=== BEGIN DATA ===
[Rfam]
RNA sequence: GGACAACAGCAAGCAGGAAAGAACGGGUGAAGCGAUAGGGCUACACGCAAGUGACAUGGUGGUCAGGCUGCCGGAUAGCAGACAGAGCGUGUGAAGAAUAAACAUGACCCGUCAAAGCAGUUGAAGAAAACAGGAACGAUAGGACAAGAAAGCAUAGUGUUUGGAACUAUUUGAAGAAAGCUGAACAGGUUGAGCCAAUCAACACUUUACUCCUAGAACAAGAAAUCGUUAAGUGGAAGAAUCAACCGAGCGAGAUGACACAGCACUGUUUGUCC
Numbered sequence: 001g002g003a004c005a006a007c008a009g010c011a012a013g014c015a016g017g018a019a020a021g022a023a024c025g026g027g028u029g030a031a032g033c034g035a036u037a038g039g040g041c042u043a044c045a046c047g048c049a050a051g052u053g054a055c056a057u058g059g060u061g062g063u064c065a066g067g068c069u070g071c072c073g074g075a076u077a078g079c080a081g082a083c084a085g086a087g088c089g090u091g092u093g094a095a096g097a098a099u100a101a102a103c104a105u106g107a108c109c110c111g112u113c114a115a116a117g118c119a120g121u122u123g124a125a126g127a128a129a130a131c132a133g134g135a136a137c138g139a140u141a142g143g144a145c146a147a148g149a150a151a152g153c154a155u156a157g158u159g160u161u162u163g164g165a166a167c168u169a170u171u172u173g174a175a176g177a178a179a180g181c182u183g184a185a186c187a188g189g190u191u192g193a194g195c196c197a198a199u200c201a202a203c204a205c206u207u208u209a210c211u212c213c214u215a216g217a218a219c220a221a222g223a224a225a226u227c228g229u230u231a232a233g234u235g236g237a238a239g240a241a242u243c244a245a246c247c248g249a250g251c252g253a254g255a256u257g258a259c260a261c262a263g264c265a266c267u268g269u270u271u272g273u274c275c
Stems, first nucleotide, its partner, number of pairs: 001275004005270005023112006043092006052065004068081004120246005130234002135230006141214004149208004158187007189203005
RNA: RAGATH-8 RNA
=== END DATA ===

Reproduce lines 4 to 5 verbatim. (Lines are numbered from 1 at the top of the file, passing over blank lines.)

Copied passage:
Stems, first nucleotide, its partner, number of pairs: 001275004005270005023112006043092006052065004068081004120246005130234002135230006141214004149208004158187007189203005
RNA: RAGATH-8 RNA